Wednesday, March 19, 2014

FYI File: Fantasy, Nostalgia, and "The 2014 Project"

Now that this blog has been given its third and final (I swear!!) name, I thought I would shake things up a bit. Nothing so crazy as dropping the pink text color or updating the general appearance to a post-1997 look, of course. But there's a lot I've been wanting to say, so rather than post a succession of lengthy blog posts, I thought I'd post this variety pack of short ones. 

The Twentieth Anniversary of My Obsession With Anniversaries


The hits package that redefined my life. Like, seriously!

January '14 marked the 20th anniversary of my obsession with anniversaries. My first-time viewings of Starman, The Shining, Dawn of the Dead, and Working Girl on blistery and/or snowy Friday nights in January '94 mobilized in me a 1980s nostalgia that never went away. But it wasn't just the movies I watched that month, it was also buying THE album: Totally 80s, the 2-CD Razor & Tie compilation that was advertised on TV all the time before becoming the soundtrack to most of my life in the sixth grade. From 1994 on I was fetishizing every aspect of '80s pop culture while lambasting everything I could about the '90s. However, happy Friday nights ritualistically spent at the local multiplex limited my aptness for thrashing then-contemporary film. 



It is now a time capsule for what the world looked like in March '94,
but The Paper also remains grown-up Hollywood fare at its most brilliantly entertaining.

For the Class of 2000, 1994 was the year when the sixth grade ended and the seventh grade began. Thus the year closed with my being knee deep in adolescent angst, which only kept me going back into the past. I continually found myself disappointed by reality, so I was constantly choosing fantasies that were constructed in another era. My pre-pubescent childhood had been so happy, and the spirit of the '80s was so inextricably linked to my own soul, that I lamented the decade until it became an over-idealized Heaven that I dreamed of dying and going back to. I was not unaware of this being unhealthy, but that didn't make it any less painful to push forward, not when I discovered that being a teenager was to be a lot less pleasant than I had been imagining in the '80s. Instead of forging a new path that would make childhood dreams come true, I clung to the past as an escape while reality came crashing down in the present. And, for better or for worse, I've been inclined to do this ever since.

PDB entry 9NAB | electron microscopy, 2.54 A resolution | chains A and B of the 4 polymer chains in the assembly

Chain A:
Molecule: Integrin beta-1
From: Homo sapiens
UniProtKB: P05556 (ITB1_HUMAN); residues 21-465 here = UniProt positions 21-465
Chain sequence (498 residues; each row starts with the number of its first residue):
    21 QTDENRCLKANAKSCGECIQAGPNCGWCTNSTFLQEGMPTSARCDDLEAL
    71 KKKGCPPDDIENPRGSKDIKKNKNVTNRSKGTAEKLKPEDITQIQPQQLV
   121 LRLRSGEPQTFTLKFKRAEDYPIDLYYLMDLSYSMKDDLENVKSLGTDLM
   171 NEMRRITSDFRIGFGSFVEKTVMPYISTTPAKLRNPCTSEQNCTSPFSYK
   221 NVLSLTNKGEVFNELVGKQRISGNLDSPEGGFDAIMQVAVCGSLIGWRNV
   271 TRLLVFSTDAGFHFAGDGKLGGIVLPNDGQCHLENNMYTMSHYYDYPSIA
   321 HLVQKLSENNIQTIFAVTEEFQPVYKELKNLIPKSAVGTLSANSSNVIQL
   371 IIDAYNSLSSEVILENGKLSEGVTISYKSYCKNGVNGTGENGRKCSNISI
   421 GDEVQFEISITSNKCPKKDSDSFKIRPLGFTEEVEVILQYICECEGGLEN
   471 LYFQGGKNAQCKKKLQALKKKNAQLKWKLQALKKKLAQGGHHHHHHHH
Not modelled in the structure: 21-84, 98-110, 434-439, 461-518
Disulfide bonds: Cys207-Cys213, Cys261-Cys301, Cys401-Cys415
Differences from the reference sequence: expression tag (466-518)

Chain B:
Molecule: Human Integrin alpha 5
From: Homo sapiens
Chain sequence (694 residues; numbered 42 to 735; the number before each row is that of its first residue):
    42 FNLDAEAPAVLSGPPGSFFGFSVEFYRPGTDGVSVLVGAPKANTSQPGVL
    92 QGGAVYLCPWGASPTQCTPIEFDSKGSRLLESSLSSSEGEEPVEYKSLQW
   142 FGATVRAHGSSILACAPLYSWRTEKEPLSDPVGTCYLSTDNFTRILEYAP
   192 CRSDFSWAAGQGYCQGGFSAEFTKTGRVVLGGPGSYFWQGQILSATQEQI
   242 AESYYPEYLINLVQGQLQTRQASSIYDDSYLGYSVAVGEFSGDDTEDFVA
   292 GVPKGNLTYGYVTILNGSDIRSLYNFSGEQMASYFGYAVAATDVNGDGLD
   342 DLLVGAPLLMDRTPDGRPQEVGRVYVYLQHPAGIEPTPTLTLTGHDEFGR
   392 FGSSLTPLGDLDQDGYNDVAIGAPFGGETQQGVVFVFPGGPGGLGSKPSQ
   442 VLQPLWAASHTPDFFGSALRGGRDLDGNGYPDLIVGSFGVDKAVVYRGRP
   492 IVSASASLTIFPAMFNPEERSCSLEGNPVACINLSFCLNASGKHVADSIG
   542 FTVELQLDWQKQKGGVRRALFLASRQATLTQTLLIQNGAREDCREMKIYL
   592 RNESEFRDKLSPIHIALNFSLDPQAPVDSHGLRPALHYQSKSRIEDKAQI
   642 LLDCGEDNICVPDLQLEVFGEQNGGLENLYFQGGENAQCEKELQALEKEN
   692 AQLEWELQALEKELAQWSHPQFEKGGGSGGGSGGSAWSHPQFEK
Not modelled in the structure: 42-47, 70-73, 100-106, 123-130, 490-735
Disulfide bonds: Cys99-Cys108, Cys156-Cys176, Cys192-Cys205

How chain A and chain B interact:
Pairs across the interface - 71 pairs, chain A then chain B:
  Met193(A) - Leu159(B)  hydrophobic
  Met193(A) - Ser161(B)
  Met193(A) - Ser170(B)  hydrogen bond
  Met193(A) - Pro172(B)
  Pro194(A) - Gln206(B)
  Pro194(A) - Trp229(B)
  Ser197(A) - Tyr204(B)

I related to Tess McGill when I was twelve. I still do now.
And I'll bet many of you reading this feel the exact same way.


A Sorta-Facade On The Verge of Sorta-Crumbling

There has been so much that I have wanted to communicate through this blog over the last fifteen months, but during said fifteen months my life has been in a major state of upheaval. Actually, it was in upheaval when I started this blog back in 2011. But way back then, things in my life were just starting to turn upside down, and the coinciding mini-phenomenon of “Vogue Boy” allowed me to escape reality like never before. For a moment in Summer '11, it felt like my dreams of being an artist and a star had been instantly realized when that video achieved its peak popularity in one weekend. It was during that delightfully manic moment that I quickly decided to become a blogger, and my early entries here are thus defined by an optimism, and even a sense of fulfillment, that apparently represents me at my purest.  
The-blog-formerly-known-as-RobWorld has been a tremendous outlet in the three years since since then, for it has allowed me to unlock and release parts of myself through the written word in a way that I could never do within the format of a screenplay. But for well over a year, I have not been inclined to do any unlocking or releasing, for I have discovered that my life experiences are a lot less vivid in my mind after I make them public here. And, as evidenced in past entries, my memories, and the role they play in shaping my creative output, are too precious to me to be sacrificed.